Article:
At only two pages, “Orb” is the zine’s shortest story, but its twelve panels are a study in how both motion and emotion can be depicted in the same images. Two androgynous but seemingly female aliens, one in white and the other in black, stand back to back. One rolls a baseball-sized glass orb back and forth over her flexing fingers. The other turns to clasp and caress her, then confidently removes her third eye and splays open the vacant orifice with two fingers. Working together, they insert the orb in its place. The final panel shows the alien in white adjusting to her new accoutrement while the alien in black has produced an orb of her own, presumably planning to repeat the procedure. Even putting aside the explicitly vaginal characteristics of the alien physiology in play here, the exchange is unmistakably erotic. Its close observation of how people grab one another and hold one another, how fingers can be used to open and explore and insert, how two people can work together for a common physical goal — it’s sex by another name.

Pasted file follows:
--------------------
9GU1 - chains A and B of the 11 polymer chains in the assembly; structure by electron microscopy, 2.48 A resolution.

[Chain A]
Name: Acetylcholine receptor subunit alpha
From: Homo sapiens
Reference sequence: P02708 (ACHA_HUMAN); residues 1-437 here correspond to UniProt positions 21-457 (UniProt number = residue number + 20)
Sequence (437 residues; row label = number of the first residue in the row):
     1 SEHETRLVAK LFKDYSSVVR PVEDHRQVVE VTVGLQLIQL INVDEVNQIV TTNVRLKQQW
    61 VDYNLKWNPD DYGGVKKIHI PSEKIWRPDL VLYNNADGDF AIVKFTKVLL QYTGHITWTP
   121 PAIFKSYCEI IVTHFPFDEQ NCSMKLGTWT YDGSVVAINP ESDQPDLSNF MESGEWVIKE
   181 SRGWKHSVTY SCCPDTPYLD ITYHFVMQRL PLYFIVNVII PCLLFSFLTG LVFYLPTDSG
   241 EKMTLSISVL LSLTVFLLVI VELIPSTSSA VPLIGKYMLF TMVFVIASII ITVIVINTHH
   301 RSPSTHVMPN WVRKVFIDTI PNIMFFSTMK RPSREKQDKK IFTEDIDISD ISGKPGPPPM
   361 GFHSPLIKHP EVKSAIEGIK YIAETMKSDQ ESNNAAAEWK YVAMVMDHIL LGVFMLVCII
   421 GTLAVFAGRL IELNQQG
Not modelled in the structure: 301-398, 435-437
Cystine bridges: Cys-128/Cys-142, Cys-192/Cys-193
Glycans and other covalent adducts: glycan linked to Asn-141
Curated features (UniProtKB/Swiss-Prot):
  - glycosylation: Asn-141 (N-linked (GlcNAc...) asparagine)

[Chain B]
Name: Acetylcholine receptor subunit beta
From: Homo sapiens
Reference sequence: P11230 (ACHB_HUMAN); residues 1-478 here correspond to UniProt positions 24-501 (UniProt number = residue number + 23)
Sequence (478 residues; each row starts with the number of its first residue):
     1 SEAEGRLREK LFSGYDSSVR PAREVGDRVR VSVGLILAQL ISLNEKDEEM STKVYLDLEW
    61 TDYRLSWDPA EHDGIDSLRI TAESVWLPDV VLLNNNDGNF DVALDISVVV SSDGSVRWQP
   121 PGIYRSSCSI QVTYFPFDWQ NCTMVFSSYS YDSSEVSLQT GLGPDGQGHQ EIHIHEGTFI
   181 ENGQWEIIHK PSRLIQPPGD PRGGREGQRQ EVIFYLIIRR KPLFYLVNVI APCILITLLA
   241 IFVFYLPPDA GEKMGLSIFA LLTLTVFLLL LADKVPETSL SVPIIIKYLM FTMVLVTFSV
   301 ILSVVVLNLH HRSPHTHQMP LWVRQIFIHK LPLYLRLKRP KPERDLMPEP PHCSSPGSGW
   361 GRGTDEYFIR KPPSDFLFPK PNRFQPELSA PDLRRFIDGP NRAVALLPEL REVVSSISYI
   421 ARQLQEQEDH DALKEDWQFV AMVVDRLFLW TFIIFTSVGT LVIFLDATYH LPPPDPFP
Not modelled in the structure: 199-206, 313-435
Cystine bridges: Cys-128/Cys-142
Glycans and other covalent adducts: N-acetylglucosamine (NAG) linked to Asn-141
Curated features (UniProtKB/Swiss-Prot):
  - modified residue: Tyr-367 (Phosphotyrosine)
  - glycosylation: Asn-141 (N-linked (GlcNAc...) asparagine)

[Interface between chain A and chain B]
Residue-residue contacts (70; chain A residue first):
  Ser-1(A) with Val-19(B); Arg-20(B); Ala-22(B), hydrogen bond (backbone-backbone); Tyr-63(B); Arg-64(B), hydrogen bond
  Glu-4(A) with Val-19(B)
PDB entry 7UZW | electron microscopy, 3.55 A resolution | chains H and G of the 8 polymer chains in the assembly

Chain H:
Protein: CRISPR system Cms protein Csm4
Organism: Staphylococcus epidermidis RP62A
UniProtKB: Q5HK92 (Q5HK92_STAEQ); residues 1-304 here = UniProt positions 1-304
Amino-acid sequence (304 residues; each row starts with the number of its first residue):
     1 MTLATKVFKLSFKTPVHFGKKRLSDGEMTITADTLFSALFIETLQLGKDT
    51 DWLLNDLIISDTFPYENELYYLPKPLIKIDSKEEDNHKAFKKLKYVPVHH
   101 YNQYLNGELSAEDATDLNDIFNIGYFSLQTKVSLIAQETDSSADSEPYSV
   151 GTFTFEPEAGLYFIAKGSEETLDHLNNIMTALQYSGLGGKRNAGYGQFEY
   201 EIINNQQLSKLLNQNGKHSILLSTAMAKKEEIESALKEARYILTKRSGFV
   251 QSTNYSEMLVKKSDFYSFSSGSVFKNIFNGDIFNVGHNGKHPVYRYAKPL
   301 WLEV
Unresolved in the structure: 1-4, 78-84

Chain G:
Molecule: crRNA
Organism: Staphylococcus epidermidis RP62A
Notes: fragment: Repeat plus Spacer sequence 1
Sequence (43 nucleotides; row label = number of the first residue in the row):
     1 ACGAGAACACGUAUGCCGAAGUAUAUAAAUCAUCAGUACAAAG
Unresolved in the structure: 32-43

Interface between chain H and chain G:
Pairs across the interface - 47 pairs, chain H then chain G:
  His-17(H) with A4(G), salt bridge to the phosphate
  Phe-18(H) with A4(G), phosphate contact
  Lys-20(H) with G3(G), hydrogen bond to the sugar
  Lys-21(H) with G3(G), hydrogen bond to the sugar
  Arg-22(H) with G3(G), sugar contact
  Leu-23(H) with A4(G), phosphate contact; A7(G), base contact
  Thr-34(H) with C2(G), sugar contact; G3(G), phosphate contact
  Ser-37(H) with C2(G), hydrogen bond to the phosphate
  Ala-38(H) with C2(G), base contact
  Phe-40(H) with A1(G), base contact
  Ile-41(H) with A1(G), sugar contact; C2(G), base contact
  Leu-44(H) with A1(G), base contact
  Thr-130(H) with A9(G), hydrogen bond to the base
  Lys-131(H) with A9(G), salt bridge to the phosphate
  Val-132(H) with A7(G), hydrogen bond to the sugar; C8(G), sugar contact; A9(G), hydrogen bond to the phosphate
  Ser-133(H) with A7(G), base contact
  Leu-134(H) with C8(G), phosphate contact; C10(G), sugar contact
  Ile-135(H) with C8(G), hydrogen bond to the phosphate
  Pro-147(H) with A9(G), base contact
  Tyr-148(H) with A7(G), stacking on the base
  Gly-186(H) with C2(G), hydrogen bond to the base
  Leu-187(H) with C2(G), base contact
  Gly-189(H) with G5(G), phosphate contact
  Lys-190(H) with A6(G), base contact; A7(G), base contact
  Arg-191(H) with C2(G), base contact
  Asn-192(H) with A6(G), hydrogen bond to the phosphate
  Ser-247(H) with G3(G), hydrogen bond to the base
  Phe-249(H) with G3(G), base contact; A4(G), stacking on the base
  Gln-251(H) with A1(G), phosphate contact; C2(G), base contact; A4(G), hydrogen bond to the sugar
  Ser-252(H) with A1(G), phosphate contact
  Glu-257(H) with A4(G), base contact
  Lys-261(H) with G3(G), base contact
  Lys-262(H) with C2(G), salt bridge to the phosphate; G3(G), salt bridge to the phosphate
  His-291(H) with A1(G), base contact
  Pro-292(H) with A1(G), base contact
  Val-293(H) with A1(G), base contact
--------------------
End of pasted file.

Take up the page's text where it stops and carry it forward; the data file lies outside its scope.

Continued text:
In the volume’s final story, “Starlight Local”, the sex is served straight-up, and far more unpleasantly. A female human and male alien meet cute as passengers on an interstellar train voyage and begin a romance, its sudden physical onset and sweet, hand-holding contours no doubt familiar to anyone who’s struck up a similar affair in the interstitial environments of travel or vacation. Perhaps it’s that illusory, temporary nature that’s violated when the male alien unexpectedly, incomprehensibly asks the female if she wants to have sex. “Isn’t that what we have been doing?” she asks in return. Indeed, Albert has shown their coupling — his pale white body against her tan one, the muscle-like cording of his erect penis inserted between her spread legs and into her open mouth — in exquisite detail. “No,” he replies. “I mean beyond just penetration. Real sex.” Her wary curiosity turns into panting enthusiasm when the act begins, only to transform into outrage and disgust when his penis suddenly erupts into a forest of tapeworm-like tendrils. Running from his cabin naked, she showers, vomits, and finally huddles naked on her own bed, pressing her knees to her chest, eyes downcast. It’s a marked break from all three of the other stories, where even when danger is present, contact with the alien is enjoyable at least and transformative at most. Here it’s a source of regret and shame, and the shift is jarring and sad. As is so often the case with Albert’s work, Alien Invasion III‘s recurring leitmotifs heighten contrasts, and show her to be an artist determined to investigate her own obsessions from every conceivable angle save denying them.